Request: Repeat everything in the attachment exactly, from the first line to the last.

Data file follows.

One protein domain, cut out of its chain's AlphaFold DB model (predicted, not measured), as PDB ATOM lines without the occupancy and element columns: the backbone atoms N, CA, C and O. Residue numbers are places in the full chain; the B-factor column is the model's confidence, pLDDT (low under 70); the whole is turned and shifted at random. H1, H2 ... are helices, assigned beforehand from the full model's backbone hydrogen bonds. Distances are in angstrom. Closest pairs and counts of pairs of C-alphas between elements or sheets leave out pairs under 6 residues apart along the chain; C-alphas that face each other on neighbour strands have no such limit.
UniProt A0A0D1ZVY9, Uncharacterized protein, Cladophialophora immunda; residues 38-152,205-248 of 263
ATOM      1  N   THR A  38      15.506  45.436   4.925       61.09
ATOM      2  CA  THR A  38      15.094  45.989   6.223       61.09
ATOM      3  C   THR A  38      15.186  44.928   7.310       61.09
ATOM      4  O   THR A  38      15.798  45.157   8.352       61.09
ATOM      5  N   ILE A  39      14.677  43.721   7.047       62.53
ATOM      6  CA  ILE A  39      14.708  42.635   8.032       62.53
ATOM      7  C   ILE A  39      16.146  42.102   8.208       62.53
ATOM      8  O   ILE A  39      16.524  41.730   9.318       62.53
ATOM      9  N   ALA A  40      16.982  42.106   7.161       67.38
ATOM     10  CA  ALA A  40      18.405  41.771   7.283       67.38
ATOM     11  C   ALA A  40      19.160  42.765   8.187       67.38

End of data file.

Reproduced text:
One protein domain, cut out of its chain's AlphaFold DB model (predicted, not measured), as PDB ATOM lines without the occupancy and element columns: the backbone atoms N, CA, C and O. Residue numbers are places in the full chain; the B-factor column is the model's confidence, pLDDT (low under 70); the whole is turned and shifted at random. H1, H2 ... are helices, assigned beforehand from the full model's backbone hydrogen bonds. Distances are in angstrom. Closest pairs and counts of pairs of C-alphas between elements or sheets leave out pairs under 6 residues apart along the chain; C-alphas that face each other on neighbour strands have no such limit.
UniProt A0A0D1ZVY9, Uncharacterized protein, Cladophialophora immunda; residues 38-152,205-248 of 263
ATOM      1  N   THR A  38      15.506  45.436   4.925       61.09
ATOM      2  CA  THR A  38      15.094  45.989   6.223       61.09
ATOM      3  C   THR A  38      15.186  44.928   7.310       61.09
ATOM      4  O   THR A  38      15.798  45.157   8.352       61.09
ATOM      5  N   ILE A  39      14.677  43.721   7.047       62.53
ATOM      6  CA  ILE A  39      14.708  42.635   8.032       62.53
ATOM      7  C   ILE A  39      16.146  42.102   8.208       62.53
ATOM      8  O   ILE A  39      16.524  41.730   9.318       62.53
ATOM      9  N   ALA A  40      16.982  42.106   7.161       67.38
ATOM     10  CA  ALA A  40      18.405  41.771   7.283       67.38
ATOM     11  C   ALA A  40      19.160  42.765   8.187       67.38